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Published on 08.06.20 in Vol 8, No 6 (2020): June

Preprints (earlier versions) of this paper are available at http://preprints.jmir.org/preprint/19515, first published Apr 21, 2020.

This paper is in the following e-collection/theme issue:

    Original Paper

    Using Information Technology to Manage the COVID-19 Pandemic: Development of a Technical Framework Based on Practical Experience in China

    1Tongji Hospital, Tongji Medical College, Huazhong University of Science and Technology, Wuhan, China

    2School of Medicine and Health Management, Tongji Medical College, Huazhong University of Science and Technology, Wuhan, China

    *these authors contributed equally

    Corresponding Author:

    Hong Wu, PhD

    School of Medicine and Health Management

    Tongji Medical College

    Huazhong University of Science and Technology

    13 Hangkong Road, Qiaokou District

    Wuhan, 430030

    China

    Phone: 86 13277942186

    Email: wuhong634214924@163.com


    ABSTRACT

    Background: The coronavirus disease (COVID-19) epidemic poses an enormous challenge to the global health system, and governments have taken active preventive and control measures. The health informatics community in China has actively taken action to leverage health information technologies for epidemic monitoring, detection, early warning, prevention and control, and other tasks.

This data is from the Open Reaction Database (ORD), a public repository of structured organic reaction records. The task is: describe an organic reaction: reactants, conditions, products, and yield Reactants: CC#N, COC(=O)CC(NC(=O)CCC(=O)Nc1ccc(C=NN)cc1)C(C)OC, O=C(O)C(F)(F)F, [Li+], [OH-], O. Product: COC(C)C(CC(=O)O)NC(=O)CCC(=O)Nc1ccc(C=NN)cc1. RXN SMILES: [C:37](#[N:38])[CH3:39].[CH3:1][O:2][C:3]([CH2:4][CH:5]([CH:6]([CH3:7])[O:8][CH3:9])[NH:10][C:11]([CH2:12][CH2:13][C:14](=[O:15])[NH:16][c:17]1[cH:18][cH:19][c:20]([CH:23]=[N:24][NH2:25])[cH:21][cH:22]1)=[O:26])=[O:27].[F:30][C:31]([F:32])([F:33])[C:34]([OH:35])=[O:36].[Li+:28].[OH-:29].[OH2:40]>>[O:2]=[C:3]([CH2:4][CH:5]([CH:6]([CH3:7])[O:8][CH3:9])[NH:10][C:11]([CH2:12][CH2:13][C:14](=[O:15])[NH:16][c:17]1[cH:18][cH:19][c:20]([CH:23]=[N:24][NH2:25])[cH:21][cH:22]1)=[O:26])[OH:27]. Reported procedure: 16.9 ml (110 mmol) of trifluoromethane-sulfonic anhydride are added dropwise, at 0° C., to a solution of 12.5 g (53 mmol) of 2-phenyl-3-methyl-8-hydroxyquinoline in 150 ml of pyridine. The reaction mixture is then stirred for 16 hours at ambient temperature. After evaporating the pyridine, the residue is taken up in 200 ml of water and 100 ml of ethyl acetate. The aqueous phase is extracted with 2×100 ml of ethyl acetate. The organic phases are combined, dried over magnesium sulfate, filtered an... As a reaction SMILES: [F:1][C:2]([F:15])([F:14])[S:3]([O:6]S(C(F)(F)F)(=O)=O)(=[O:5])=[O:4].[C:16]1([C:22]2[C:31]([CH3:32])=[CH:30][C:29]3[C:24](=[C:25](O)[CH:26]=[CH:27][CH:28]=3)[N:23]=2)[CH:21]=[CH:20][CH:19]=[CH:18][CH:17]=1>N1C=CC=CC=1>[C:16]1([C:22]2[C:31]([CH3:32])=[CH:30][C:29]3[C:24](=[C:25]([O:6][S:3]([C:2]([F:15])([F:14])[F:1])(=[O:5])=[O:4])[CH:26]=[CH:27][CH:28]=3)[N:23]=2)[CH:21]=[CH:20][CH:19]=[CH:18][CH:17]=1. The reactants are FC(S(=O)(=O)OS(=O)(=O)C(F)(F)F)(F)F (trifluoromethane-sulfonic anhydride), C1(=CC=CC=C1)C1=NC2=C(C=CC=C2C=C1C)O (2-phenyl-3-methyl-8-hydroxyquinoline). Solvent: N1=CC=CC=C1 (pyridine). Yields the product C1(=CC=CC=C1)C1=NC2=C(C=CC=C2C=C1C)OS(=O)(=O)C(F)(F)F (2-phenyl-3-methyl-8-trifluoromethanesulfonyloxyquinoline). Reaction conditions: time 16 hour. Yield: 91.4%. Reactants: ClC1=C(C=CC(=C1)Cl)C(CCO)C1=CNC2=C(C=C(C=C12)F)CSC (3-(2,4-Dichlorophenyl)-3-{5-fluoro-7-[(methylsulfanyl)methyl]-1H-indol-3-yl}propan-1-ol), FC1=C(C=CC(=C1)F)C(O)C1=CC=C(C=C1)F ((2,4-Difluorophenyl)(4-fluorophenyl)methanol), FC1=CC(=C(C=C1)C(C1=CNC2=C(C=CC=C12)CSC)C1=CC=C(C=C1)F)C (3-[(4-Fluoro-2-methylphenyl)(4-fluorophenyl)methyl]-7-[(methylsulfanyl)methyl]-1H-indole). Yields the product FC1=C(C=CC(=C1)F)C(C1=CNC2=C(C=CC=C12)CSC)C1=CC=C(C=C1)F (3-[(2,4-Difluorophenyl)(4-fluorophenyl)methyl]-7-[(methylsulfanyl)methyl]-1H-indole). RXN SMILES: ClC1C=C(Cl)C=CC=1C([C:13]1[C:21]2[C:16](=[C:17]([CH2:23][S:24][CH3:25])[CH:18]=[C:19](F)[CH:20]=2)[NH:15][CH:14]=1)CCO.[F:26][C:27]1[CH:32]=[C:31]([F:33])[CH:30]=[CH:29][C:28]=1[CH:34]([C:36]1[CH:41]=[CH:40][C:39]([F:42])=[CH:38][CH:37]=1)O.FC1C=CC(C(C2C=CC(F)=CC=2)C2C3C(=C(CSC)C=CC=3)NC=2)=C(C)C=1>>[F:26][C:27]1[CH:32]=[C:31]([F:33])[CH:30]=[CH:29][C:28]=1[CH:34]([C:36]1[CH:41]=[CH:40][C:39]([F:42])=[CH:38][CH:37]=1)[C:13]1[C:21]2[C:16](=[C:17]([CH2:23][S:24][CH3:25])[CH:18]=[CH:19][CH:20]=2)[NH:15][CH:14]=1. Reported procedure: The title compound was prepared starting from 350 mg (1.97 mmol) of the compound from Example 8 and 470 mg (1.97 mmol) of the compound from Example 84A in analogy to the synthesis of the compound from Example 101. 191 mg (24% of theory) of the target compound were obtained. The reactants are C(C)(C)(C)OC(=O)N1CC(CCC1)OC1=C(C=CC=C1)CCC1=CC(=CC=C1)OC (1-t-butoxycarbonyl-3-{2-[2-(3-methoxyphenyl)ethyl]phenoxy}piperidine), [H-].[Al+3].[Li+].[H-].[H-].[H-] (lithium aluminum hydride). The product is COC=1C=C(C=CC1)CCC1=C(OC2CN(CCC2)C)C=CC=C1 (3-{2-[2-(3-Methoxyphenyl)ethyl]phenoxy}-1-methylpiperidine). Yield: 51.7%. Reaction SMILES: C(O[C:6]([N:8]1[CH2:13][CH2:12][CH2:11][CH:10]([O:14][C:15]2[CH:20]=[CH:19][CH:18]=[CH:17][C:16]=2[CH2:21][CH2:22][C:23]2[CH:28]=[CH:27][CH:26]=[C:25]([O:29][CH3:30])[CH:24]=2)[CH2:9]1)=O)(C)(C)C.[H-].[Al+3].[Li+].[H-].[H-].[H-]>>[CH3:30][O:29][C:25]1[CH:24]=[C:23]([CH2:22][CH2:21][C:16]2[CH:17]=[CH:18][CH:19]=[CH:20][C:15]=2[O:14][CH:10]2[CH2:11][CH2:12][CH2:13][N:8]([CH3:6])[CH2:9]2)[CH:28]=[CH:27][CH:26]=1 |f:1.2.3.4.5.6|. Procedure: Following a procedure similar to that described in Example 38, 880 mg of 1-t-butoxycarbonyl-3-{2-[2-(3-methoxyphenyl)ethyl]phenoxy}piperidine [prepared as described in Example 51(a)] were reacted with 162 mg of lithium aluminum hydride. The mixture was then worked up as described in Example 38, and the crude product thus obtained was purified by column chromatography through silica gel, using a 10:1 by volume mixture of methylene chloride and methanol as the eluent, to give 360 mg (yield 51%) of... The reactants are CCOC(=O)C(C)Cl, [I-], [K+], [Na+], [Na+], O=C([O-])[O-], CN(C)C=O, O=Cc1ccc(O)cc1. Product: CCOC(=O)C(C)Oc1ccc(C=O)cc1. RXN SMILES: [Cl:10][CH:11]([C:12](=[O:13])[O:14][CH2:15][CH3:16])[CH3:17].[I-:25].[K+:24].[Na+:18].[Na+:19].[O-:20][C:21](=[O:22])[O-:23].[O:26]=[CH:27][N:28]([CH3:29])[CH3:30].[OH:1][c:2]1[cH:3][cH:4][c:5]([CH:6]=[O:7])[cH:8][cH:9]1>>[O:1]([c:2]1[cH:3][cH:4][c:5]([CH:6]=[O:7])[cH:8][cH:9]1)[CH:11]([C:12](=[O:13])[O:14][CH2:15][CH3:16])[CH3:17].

Objective: The aim of this study was to develop a technical framework to respond to the COVID-19 epidemic from a health informatics perspective.

    Methods: In this study, we collected health information technology–related information to understand the actions taken by the health informatics community in China during the COVID-19 outbreak and developed a health information technology framework for epidemic response based on health information technology–related measures and methods.

    Results: Based on the framework, we review specific health information technology practices for managing the outbreak in China, describe the highlights of their application in detail, and discuss critical issues to consider when using health information technology. Technologies employed include mobile and web-based services such as Internet hospitals and Wechat, big data analyses (including digital contact tracing through QR codes or epidemic prediction), cloud computing, Internet of things, Artificial Intelligence (including the use of drones, robots, and intelligent diagnoses), 5G telemedicine, and clinical information systems to facilitate clinical management for COVID-19.

    Conclusions: Practical experience in China shows that health information technologies play a pivotal role in responding to the COVID-19 epidemic.

    JMIR Med Inform 2020;8(6):e19515

    doi:10.2196/19515

    KEYWORDS



    Introduction